The Marketing of Hope vs. The Marketing of Fear: A Modern Day Political Drama

Mike Smock has some strong opinions about the Obama campaign. Since the Ohio and Texas returns are coming in, this seems a good time to explore Smock’s thinking.

It’s interesting to see many in the marketing, advertising and creative communities lining up to support Barack Obama’s version of “hope”. Interesting because these are many of the same folks who peddle ‘hope” in the form of predatory loans to low income households “hoping” to own their own home, $200 sneakers to inner city kids “hoping” they will make them the next Michael Jordan, and lottery tickets to single moms “hoping” this ticket holds the key to her personal happiness.

In other words, the creative community likes Obama because he’s a promotable product (the collective) we can hang our dreams on.
What an incredibly cynical point of view.

Barack and his current cast of supporters do not have the skills or the experience to deliver his notion of “hope” any more than NIke sneakers can turn a “hopeful” kid into the next Michael Jordan. But most importantly, for all Americans with really great hopes and dreams for America – whether for strength, faith, prosperity, innovation, or service, Barack’s brand of hope is a cynical manipulation of the folks who need “hope” the most.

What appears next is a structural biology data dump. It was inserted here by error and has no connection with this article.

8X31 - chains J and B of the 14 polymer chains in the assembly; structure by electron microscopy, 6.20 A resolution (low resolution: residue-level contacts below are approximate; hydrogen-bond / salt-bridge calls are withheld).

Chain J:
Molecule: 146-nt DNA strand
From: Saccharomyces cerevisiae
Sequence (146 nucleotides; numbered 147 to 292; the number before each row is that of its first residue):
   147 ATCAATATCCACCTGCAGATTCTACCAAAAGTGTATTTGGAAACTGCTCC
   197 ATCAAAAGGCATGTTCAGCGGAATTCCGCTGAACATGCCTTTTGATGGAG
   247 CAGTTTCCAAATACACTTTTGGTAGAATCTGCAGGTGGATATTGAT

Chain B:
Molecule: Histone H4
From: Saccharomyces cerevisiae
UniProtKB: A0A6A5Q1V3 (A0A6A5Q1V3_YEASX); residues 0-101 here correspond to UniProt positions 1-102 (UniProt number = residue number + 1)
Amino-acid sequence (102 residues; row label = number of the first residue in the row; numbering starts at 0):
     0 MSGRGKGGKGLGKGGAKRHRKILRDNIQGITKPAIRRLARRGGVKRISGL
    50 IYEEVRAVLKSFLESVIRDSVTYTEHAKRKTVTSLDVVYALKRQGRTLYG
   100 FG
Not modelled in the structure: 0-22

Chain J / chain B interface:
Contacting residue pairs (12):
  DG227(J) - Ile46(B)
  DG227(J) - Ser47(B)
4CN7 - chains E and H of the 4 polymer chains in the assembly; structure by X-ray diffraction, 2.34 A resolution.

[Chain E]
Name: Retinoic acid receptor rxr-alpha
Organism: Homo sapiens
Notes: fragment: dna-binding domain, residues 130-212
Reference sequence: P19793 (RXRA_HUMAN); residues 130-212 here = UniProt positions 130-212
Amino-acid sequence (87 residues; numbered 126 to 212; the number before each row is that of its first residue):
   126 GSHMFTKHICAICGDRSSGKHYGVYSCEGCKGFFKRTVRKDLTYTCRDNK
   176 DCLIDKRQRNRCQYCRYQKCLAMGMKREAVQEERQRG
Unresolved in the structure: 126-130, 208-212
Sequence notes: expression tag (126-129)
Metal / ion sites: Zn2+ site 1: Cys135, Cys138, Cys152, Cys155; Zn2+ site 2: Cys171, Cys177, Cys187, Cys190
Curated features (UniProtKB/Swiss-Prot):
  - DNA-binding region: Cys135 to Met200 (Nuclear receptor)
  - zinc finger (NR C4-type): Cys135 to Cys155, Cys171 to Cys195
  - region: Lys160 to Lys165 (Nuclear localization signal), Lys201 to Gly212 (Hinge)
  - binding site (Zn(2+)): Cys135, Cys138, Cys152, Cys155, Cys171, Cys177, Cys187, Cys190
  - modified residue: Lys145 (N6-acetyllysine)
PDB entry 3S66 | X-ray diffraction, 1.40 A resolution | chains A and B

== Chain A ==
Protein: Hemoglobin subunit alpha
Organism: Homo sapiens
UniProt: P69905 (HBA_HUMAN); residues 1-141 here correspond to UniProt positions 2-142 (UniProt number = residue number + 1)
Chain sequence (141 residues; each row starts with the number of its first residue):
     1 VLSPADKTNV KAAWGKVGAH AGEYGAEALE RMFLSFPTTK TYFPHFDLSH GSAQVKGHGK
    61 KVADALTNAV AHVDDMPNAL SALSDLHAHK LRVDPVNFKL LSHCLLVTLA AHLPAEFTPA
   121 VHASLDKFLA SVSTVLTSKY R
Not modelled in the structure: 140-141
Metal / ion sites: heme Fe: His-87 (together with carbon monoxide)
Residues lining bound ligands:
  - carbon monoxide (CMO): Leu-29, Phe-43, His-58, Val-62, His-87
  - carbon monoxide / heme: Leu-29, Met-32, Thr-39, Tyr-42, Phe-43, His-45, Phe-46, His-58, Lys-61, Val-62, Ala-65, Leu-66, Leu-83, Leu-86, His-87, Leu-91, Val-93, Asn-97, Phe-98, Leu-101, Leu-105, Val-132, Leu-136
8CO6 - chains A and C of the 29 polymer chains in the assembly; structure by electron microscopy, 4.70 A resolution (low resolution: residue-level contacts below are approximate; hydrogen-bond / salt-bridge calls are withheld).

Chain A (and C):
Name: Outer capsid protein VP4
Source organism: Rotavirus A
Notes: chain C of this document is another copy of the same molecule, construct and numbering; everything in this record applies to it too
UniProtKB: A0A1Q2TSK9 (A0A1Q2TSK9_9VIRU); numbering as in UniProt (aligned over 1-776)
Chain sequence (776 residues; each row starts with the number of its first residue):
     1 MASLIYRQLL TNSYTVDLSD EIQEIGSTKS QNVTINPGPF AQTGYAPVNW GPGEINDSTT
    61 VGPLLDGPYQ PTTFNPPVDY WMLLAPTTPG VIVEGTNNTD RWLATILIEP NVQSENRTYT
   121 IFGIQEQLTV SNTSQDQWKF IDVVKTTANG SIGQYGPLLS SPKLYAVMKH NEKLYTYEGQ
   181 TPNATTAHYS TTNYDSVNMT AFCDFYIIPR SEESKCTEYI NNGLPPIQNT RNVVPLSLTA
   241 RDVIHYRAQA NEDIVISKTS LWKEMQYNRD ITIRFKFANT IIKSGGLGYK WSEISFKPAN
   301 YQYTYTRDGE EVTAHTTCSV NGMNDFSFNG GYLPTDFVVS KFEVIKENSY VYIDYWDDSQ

Cynical manipulation is tough talk from a cynic. But is it warranted?
I’ve seen Obama as a mainstream candidate from the beginning. A fact which prevents me from believing too deeply in his words. I too am a cynic, it seems.
At the same time, I want to believe. I want to know hope is not lost. I want to see cynicism put in its place. I want millions of smart people to honestly critique our societal ills and find creative ways to fix them. In short, I want to be an idealist again. Not a cynic.



About David Burn

I wrote my first ad for a political candidate when I was 17 years old. She won her race and I felt the seductive power of advertising for the first time. Today—after working for seven agencies in five states—I am head of brand strategy and creative at Bonehook in Portland, Oregon.